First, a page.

Australia's Akamai ranking has nothing to do with the NBN

Are we going up, down or sideways?

19 Reg comments Got Tips?

There's never any shortage of ways for Australia to feel inadequate about its broadband performance, and speed comparisons are a perennial favourite.

With Akamai's latest State of the Internet report hitting the Internet at the end of last week, Australians are in for another bout of soul-searching: while our year-on-year average download speeds increased somewhat, other countries are moving ahead faster, so our comparative performance fell.

Here's a quick-and-dirty rundown of the numbers: Australia fell to 44th place on both average connection speeds (6.9 Mbps) and average peak connection speeds (36 Mbps), and while these speeds were up on a year-by-year basis (25 per cent and 22 per cent, respectively), both speeds were slower than in the previous quarter.

The number of connections here above 10 Mbps rose over the year (76 per cent) but fell over the quarter (-6.5 per cent), putting Australia at 40th globally, and the number of connections above the 4 Mbps mark puts us at 47th place (even though 66 per cent of connections, according to Akamai, now rate above that speed).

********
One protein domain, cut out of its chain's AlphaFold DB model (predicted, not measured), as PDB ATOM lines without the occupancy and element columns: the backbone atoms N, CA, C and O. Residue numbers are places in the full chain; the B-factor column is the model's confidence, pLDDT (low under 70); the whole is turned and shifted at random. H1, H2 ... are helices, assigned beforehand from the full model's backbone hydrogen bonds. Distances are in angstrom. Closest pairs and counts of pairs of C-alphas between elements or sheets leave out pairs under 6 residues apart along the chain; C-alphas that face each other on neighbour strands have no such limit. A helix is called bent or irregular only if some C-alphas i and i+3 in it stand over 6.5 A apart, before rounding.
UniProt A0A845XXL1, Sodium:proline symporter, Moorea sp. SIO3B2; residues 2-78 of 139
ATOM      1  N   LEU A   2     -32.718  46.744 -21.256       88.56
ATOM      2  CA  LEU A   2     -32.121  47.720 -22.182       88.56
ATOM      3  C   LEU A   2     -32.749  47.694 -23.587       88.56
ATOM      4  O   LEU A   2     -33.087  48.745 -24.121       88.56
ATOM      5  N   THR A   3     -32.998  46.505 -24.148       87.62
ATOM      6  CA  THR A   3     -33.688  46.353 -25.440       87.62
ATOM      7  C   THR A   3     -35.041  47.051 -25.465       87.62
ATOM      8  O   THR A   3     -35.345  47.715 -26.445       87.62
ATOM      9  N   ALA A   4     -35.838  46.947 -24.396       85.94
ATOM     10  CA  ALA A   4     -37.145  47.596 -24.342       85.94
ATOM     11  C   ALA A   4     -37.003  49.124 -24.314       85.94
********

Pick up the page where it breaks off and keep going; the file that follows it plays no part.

In the above-15 Mbps class, the performance was a little better, with Australia in 36th place, and a year-on-year growth of 85 per cent in spite of a quarter-on-quarter fall of 13 per cent.

All of which will surely sow confusion among broadband consumers and commentators alike. Why would there be such conflicting results – and in particular, why would the number of connections fall in a quarter while growing over the year?

For example, both the Sydney Morning Herald and The Australian drew an association between the Akamai results and the NBN rollout.

That's a natural assumption to make, but it misses an important point: Akamai isn't measuring the notional speed of a service connected, but rather the download speed across the end-to-end connection between its servers and the end user.

To count the number of subscribers at different advertised speed tiers, the authoritative source is the Australian Bureau of Statistics (here). That shows more than two-thirds of Australia's fixed broadband connections are notionally greater than 6 Mbps.

However, that's not a predictor of a user's performance, because different ISPs deliver different service levels, and because there's a seasonality in traffic behaviour.

Australians didn't suddenly disconnect from high-speed services between one quarter and the next: rather, for some reason, users experienced a slow-down in the entire Australian Internet between Q2 and Q3 2014.

Almost none of the possible reasons for this, however, have that much to do with the NBN. It's far more likely, for example, that Australia's international connectivity was constrained in some way , or that a major ISP ran into capacity issues during the quarter. ®

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